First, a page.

No one denied that MIT had profited enormously in those first decades after the war from its military connections and from the unprecedented funding sources they provided. With those resources the Institute put together an impressive number of highly regarded engineering programs, successful both financially and intellectually. There was at the same time, however, a growing awareness, even among those who had benefited most, that the price of that success might be higher than anyone had imagined — a pattern for engineering education set, organizationally and conceptually, by the requirements of the national security state. (43)

Leslie gives some attention to the counter-pressures to the military’s dominance in research universities that can arise within a democracy in the closing chapter of the book, when the anti-Vietnam War movement raised opposition to military research on university campuses and eventually led to the end of classified research on many university campuses. He highlights the protests that occurred at MIT and Stanford during the 1960s; but equally radical protests against classified and military research happened in Madison, Urbana, and Berkeley.

This is a set of issues that are very resonant with Science, Technology and Society studies (STS). Leslie is indeed a historian of science and technology, but his approach does not completely share the social constructivism of that approach today. His emphasis is on the implications of the funding sources on the direction that research in basic science and technology took in the 1950s and 1960s in leading universities like MIT and Stanford. And his basic caution is that the military and security priorities associated with this structure all but guaranteed that the course of research was distorted in directions that would not have been chosen in a more traditional university research environment.

The book raises a number of important questions about the organization of knowledge and the appropriate role of universities in scientific research. In one sense the Vietnam War is a red herring, because the opposition it generated in the United States was very specific to that particular war. But most people would probably understand and support the idea that universities played a crucial role in World War II by discovering and developing new military technologies, and that this was an enormously important and proper role for scientists in universities to play. Defeating fascism and dictatorship was an existential need for the whole country. So the idea that university research is sometimes used and directed towards the interests of national security is not inherently improper.

A different kind of worry arises on the topic of what kind of system is best for guiding research in science and technology towards improving the human condition. In grand terms, one might consider whether some large fraction of the billions of dollars spent in military research between 1950 and 1980 might have been better spent on finding ways of addressing human needs directly — and therefore reducing the likely future causes of war. Is it possible that we would today be in a situation in which famine, disease, global warming, and ethnic and racial conflict were substantially eliminated if we had dedicated as much attention to these issues as we did to advanced nuclear weapons and stealth aircraft?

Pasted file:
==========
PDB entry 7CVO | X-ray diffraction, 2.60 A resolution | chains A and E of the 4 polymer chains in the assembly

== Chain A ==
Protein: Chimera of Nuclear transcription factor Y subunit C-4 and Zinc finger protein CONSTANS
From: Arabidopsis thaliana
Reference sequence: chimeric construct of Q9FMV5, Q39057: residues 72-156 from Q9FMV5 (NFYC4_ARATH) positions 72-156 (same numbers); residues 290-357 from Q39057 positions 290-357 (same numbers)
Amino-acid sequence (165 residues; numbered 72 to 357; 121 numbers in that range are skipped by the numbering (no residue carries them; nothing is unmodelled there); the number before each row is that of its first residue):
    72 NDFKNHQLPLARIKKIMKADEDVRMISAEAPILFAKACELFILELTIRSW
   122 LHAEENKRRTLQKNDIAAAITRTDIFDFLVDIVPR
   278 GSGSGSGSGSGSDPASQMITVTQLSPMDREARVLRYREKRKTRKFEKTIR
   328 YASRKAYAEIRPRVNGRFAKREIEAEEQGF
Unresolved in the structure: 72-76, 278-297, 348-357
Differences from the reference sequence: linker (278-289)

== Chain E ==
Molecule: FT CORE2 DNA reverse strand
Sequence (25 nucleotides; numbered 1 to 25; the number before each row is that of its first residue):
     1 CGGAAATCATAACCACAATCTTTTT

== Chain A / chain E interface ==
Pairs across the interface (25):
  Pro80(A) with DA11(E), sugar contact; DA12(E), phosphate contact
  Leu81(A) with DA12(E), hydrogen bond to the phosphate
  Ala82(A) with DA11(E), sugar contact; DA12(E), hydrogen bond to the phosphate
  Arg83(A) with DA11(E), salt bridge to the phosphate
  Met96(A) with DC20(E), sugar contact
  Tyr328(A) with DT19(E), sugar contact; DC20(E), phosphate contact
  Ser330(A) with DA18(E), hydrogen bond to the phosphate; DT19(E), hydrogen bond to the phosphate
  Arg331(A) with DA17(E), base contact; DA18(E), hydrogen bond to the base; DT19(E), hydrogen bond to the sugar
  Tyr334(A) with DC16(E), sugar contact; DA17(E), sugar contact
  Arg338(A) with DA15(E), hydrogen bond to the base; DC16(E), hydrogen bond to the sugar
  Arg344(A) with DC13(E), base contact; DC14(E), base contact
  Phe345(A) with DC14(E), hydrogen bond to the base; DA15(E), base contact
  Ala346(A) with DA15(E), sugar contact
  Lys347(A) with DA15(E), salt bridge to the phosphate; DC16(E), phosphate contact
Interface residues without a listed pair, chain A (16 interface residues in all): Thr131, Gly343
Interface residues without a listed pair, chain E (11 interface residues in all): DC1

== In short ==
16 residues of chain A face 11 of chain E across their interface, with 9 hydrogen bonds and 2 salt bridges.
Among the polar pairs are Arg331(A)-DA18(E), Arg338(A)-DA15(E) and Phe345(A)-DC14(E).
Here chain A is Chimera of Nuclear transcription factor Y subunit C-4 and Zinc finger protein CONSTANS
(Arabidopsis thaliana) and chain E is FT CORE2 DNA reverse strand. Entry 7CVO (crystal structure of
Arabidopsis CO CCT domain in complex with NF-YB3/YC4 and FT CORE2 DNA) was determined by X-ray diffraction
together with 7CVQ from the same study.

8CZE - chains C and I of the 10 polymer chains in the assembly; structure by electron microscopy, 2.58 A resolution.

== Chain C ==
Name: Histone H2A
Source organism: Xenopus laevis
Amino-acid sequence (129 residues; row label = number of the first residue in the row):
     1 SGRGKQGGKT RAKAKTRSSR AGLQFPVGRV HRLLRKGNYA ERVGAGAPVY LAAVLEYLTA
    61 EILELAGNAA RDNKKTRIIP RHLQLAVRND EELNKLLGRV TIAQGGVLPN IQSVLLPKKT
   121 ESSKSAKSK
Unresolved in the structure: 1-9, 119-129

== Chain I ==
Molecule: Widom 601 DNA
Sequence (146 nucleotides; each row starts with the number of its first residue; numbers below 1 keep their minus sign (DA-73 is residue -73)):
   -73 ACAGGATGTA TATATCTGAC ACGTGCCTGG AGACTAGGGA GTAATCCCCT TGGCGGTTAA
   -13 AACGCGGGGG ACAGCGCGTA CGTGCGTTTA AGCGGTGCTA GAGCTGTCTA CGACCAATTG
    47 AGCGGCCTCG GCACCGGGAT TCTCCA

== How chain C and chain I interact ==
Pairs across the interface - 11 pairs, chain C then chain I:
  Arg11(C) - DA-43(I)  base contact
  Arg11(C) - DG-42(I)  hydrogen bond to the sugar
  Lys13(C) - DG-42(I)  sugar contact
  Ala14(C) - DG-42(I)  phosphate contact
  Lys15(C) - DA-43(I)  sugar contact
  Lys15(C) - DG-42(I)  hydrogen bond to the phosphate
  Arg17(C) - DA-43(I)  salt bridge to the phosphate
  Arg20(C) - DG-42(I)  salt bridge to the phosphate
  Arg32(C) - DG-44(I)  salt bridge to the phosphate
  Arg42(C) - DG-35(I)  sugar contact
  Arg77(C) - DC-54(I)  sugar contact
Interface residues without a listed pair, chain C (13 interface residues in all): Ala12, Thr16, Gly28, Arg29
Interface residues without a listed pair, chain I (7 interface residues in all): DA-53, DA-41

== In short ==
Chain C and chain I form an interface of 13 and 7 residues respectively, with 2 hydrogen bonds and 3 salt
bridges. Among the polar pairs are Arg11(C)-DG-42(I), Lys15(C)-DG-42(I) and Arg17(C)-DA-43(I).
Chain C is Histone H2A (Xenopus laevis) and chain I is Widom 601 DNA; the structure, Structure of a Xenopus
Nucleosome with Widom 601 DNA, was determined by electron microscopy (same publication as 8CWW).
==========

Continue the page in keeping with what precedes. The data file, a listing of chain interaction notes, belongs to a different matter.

Leslie addresses STS directly in “Reestablishing a Conversation in STS: Who’s Talking? Who’s Listening? Who Cares?” (link). Donald MacKenzie’s Inventing Accuracy: A Historical Sociology of Nuclear Missile Guidance tells part of the same story with a greater emphasis on the social construction of knowledge throughout the process.

(I recall a demonstration at the University of Illinois against a super-computing lab in 1968 or 1969. The demonstrators were appeased when it was explained that the computer was being used for weather research. It was later widely rumored on the campus that the weather research in question was in fact directed towards considering whether the weather of Vietnam could be manipulated in a militarily useful way.)

Social science or social studies?

A genuinely difficult question is this: does the idea of a rigorous “social science” really make sense, given what we know of the nature of the social world, the nature of human agency, and the nature of historical change?

There are of course large areas of social inquiry that involve genuine observation and measurement: demography, population health statistics, survey research, economic activity, social statistics of various kinds. Part of science is careful observation of a domain and analysis of the statistical patterns that emerge; so it is reasonable to say that demography, public health, and opinion research admit of rigorous empirical treatment.

Second, it is possible to single out complex historical events or processes for detailed empirical and historical study: the outbreak of WWI, the occurrence and spread of the Spanish influenza epidemic, the rise of authoritarian populism in Europe. Complex historical events like these admit of careful evidence-based investigation, designed to allow us to better understand the sequence of events and circumstances that made them up. And we can attempt to make sense of the connections that exist within such sequences, whether causal, cultural, or semiotic.